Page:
Did You Manage To Avoid Redcentric’s (LON:RCN) 26% Share Price Drop?

Redcentric plc (LON:RCN) shareholders should be happy to see the share price up 16% in the last month. But that doesn’t change the fact that the returns over the last five years have been less than pleasing. In fact, the share price is down 26%, which falls well short of the return you could get by buying an index fund.

See our latest analysis for Redcentric

Redcentric wasn’t profitable in the last twelve months, it is unlikely we’ll see a strong correlation between its share price and its earnings per share (EPS). Arguably revenue is our next best option. Shareholders of unprofitable companies usually expect strong revenue growth. That’s because fast revenue growth can be easily extrapolated to forecast profits, often of considerable size.

The company’s revenue and earnings (over time) are depicted in the image below (click to see the exact numbers).

AIM:RCN Income Statement April 24th 2020
AIM:RCN Income Statement April 24th 2020

This free interactive report on Redcentric’s balance sheet strength is a great place to start, if you want to investigate the stock further.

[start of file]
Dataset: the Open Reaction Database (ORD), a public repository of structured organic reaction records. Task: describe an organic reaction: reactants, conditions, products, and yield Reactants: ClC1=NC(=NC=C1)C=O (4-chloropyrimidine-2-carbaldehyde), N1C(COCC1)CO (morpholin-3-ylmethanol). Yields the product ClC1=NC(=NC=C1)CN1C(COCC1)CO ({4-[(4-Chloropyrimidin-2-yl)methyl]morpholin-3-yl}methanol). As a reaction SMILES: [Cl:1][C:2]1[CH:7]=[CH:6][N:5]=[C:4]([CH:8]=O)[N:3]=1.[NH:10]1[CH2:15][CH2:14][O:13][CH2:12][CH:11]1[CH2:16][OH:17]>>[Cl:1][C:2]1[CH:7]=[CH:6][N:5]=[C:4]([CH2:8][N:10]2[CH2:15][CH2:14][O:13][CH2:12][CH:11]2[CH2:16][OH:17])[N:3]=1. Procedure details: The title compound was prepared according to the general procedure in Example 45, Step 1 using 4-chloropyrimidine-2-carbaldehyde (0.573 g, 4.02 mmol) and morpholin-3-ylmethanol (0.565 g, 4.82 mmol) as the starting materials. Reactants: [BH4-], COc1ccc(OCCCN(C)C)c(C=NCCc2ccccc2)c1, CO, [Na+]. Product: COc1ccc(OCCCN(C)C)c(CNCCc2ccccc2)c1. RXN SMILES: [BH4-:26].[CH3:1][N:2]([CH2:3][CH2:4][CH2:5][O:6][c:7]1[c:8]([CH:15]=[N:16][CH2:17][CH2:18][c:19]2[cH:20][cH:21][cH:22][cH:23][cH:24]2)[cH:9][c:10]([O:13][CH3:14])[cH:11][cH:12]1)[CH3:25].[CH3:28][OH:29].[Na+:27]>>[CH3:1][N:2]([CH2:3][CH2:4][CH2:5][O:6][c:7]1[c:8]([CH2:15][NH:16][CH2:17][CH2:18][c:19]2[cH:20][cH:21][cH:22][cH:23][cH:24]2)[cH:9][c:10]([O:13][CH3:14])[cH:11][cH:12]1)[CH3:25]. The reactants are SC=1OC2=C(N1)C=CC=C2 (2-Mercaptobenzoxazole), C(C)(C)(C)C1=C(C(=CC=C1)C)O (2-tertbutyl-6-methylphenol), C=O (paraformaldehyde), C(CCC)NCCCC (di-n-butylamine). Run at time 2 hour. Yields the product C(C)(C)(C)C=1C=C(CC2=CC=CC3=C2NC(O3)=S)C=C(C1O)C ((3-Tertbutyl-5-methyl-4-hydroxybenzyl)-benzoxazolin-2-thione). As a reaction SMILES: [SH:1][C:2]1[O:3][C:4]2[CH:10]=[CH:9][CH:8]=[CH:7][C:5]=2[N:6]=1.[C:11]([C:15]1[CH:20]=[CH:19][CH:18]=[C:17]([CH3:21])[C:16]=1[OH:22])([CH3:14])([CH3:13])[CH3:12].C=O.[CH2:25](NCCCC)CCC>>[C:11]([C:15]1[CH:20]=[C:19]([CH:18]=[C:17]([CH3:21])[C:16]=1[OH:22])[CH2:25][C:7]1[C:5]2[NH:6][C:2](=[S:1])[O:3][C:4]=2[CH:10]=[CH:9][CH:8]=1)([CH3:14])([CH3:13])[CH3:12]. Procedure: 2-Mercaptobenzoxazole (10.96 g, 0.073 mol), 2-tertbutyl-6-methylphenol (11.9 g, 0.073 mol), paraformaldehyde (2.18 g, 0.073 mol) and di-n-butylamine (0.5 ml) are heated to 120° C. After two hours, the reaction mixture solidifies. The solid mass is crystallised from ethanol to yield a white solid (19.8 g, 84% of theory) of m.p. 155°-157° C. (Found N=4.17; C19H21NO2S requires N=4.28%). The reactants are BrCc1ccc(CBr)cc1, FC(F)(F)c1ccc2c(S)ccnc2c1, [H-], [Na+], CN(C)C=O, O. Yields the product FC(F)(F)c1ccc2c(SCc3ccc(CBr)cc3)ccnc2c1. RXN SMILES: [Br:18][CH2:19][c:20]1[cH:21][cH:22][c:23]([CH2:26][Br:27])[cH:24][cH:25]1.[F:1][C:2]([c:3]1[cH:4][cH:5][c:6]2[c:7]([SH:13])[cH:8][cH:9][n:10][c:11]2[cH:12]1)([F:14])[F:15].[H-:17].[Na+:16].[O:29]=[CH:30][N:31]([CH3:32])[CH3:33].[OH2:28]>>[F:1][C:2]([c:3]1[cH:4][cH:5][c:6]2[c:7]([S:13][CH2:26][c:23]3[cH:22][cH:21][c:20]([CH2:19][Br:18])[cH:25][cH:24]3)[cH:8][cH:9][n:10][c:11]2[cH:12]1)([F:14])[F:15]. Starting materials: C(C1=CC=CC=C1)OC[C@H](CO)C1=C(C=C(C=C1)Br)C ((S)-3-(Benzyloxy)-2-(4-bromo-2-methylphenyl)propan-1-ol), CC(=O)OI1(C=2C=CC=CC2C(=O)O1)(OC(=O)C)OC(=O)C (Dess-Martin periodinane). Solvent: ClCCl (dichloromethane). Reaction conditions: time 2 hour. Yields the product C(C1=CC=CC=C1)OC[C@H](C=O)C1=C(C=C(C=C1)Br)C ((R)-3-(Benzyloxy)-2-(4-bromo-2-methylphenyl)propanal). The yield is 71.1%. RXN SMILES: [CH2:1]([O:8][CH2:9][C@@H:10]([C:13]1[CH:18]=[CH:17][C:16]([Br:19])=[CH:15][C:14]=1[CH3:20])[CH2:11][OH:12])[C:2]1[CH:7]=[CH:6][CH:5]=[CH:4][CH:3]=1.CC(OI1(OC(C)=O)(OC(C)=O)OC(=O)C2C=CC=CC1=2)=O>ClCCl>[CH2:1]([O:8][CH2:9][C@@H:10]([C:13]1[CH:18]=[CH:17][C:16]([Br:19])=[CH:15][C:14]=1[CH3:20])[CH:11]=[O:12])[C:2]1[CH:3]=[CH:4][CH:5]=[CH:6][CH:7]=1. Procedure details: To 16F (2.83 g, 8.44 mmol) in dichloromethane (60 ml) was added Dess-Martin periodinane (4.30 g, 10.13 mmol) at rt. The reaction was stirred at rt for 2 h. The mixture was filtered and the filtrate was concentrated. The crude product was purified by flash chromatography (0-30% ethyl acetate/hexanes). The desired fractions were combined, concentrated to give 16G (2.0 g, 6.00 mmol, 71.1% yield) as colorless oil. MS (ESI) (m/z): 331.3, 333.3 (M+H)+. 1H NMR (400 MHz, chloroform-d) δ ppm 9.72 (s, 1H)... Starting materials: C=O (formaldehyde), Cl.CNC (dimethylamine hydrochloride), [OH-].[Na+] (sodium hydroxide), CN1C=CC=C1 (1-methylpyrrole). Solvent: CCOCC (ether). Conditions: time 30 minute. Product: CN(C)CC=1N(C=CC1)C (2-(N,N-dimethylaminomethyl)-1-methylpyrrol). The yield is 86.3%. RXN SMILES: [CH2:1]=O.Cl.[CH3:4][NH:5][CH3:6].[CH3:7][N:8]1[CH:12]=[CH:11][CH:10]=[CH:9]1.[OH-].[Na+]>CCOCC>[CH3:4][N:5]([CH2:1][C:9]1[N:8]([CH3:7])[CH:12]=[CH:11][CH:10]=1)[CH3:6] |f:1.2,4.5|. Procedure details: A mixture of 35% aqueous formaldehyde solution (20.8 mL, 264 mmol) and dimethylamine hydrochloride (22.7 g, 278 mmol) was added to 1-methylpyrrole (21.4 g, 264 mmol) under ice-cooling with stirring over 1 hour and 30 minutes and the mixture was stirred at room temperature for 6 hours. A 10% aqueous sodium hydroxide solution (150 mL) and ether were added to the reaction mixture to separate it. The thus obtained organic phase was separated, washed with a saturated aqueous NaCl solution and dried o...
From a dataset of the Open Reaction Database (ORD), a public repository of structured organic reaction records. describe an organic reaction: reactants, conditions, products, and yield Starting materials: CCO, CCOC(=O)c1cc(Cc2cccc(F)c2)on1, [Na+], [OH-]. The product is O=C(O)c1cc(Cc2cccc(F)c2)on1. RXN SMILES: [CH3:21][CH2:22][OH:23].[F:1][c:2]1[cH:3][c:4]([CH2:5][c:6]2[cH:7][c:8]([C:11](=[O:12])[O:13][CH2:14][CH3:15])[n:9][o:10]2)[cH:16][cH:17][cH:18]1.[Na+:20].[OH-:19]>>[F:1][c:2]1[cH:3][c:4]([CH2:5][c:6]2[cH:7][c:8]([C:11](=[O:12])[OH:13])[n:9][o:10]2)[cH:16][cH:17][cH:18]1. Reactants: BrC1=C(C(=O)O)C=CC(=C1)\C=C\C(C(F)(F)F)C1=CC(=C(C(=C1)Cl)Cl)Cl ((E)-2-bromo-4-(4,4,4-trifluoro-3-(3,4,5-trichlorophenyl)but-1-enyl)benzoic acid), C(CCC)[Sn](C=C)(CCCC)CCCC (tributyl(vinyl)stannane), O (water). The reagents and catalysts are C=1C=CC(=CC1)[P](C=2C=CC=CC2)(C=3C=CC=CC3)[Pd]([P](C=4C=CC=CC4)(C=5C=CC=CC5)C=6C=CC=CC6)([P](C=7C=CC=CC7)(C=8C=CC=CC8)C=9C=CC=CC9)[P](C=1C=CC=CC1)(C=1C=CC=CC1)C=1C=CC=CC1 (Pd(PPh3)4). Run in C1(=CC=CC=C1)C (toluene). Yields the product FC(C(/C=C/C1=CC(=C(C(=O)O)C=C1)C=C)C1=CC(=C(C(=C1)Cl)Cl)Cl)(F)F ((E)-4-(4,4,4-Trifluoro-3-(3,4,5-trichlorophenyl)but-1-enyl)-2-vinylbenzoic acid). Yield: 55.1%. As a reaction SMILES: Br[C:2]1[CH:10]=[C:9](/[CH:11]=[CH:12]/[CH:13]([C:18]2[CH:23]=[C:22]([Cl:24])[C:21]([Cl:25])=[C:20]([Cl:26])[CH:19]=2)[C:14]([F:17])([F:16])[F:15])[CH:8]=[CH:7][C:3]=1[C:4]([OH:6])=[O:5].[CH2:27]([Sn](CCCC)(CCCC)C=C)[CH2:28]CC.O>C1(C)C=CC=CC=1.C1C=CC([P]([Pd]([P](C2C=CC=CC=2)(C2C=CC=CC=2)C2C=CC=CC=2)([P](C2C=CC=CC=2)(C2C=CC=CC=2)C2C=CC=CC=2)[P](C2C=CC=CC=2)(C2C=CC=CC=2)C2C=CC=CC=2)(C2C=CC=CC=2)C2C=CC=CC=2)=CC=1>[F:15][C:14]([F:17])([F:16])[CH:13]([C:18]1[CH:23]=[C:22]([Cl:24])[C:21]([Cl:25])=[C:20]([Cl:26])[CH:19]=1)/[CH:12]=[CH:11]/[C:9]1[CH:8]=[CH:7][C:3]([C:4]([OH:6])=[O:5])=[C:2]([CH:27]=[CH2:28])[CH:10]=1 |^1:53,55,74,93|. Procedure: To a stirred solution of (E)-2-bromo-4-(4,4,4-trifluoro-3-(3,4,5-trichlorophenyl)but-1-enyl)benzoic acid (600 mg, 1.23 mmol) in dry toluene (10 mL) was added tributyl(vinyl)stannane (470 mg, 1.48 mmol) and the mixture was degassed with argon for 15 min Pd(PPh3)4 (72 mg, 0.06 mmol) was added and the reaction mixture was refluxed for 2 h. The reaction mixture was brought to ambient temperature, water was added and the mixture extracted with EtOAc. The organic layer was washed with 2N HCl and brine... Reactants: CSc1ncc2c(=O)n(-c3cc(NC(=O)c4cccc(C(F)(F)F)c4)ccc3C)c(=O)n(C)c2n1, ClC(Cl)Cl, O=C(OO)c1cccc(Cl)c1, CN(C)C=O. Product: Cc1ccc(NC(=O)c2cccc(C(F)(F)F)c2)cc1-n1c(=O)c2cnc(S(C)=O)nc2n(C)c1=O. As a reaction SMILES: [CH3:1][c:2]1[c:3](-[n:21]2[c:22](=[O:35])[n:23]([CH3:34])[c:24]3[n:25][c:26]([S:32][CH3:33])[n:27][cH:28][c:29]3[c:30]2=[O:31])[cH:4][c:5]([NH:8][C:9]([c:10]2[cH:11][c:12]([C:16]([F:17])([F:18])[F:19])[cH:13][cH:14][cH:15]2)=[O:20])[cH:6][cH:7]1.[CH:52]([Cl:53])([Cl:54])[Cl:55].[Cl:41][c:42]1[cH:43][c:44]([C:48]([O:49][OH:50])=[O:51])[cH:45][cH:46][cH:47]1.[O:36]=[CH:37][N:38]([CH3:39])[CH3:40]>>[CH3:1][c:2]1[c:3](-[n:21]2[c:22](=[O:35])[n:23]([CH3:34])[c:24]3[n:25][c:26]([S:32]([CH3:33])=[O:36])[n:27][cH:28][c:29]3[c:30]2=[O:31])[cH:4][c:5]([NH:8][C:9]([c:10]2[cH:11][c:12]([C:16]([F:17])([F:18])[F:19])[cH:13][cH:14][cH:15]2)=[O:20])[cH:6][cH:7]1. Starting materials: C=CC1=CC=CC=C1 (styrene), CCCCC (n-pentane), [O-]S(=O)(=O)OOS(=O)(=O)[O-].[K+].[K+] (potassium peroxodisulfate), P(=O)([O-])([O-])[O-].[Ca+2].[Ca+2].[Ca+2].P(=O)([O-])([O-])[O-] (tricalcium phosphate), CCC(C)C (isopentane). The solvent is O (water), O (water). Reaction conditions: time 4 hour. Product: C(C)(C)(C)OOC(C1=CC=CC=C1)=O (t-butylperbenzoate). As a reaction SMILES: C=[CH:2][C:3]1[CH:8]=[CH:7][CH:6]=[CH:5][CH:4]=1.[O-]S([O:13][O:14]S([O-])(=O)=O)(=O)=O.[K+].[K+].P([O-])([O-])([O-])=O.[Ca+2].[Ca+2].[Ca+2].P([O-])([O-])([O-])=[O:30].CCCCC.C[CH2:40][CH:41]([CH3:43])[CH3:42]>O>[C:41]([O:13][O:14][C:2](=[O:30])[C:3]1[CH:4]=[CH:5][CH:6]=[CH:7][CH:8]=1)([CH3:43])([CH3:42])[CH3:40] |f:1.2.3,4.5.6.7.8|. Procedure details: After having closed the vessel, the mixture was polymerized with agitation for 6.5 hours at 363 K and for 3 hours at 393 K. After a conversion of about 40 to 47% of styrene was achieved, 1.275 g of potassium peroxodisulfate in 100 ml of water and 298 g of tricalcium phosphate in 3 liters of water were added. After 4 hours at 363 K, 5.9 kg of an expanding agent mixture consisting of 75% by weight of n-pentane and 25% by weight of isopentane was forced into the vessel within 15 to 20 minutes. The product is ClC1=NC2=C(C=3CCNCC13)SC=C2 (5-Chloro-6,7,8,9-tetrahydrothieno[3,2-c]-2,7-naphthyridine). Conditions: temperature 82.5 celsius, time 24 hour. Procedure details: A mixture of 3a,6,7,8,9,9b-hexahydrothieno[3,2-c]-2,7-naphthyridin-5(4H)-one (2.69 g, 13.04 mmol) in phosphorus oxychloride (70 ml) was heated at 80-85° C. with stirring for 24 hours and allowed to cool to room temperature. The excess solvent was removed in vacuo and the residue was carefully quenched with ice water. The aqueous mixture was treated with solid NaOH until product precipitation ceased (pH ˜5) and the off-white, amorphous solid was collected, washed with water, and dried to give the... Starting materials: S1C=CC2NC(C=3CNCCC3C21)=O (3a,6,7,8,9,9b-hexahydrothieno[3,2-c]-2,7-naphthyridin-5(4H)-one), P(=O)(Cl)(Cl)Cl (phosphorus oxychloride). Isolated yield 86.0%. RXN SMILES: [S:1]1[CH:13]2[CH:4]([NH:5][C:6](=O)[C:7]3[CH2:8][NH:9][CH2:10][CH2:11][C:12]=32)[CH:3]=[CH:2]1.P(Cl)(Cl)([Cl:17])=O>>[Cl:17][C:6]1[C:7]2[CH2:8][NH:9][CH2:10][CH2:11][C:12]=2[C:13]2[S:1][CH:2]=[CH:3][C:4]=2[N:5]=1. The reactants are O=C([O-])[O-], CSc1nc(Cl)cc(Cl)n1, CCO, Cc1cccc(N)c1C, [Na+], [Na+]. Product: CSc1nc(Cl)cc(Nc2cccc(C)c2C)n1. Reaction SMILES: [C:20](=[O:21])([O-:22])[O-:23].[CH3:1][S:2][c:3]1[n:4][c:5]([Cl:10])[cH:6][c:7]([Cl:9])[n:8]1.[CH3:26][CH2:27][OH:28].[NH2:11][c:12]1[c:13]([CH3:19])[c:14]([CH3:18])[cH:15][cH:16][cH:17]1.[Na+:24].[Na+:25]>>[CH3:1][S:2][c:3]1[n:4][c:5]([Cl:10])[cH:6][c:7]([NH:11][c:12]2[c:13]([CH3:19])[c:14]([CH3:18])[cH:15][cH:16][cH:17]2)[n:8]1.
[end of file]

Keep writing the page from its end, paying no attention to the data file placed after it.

What About Dividends?

It is important to consider the total shareholder return, as well as the share price return, for any given stock. The TSR incorporates the value of any spin-offs or discounted capital raisings, along with any dividends, based on the assumption that the dividends are reinvested. Arguably, the TSR gives a more comprehensive picture of the return generated by a stock. In the case of Redcentric, it has a TSR of -21% for the last 5 years. That exceeds its share price return that we previously mentioned. And there’s no prize for guessing that the dividend payments largely explain the divergence!

A Different Perspective

It’s good to see that Redcentric has rewarded shareholders with a total shareholder return of 25% in the last twelve months. And that does include the dividend. There’s no doubt those recent returns are much better than the TSR loss of 4.7% per year over five years. This makes us a little wary, but the business might have turned around its fortunes. Most investors take the time to check the data on insider transactions. You can click here to see if insiders have been buying or selling.

Of course, you might find a fantastic investment by looking elsewhere. So take a peek at this free list of companies we expect will grow earnings.

Please note, the market returns quoted in this article reflect the market weighted average returns of stocks that currently trade on GB exchanges.

If you spot an error that warrants correction, please contact the editor at editorial-team@simplywallst.com. This article by Simply Wall St is general in nature. It does not constitute a recommendation to buy or sell any stock, and does not take account of your objectives, or your financial situation. Simply Wall St has no position in the stocks mentioned.

We aim to bring you long-term focused research analysis driven by fundamental data. Note that our analysis may not factor in the latest price-sensitive company announcements or qualitative material. Thank you for reading.